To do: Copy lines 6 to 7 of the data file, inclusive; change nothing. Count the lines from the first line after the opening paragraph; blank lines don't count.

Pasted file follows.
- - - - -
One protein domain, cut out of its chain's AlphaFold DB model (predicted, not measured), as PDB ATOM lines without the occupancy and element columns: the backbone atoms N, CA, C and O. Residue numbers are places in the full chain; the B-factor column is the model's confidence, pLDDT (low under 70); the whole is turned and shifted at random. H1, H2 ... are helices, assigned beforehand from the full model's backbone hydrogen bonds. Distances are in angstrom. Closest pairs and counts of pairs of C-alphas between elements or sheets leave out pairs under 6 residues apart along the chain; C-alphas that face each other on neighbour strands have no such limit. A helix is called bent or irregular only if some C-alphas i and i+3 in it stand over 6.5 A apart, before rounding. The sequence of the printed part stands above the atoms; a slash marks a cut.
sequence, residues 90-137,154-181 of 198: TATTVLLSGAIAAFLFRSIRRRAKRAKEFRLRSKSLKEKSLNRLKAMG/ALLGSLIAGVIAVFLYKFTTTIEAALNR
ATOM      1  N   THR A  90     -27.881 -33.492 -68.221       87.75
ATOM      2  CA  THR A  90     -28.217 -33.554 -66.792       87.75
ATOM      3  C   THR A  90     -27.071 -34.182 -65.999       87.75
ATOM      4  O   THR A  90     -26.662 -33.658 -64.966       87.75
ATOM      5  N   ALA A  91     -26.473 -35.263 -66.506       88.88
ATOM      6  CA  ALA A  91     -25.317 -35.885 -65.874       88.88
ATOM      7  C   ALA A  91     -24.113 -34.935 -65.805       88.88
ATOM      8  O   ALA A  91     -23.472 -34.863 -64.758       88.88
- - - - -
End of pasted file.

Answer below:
ATOM      5  N   ALA A  91     -26.473 -35.263 -66.506       88.88
ATOM      6  CA  ALA A  91     -25.317 -35.885 -65.874       88.88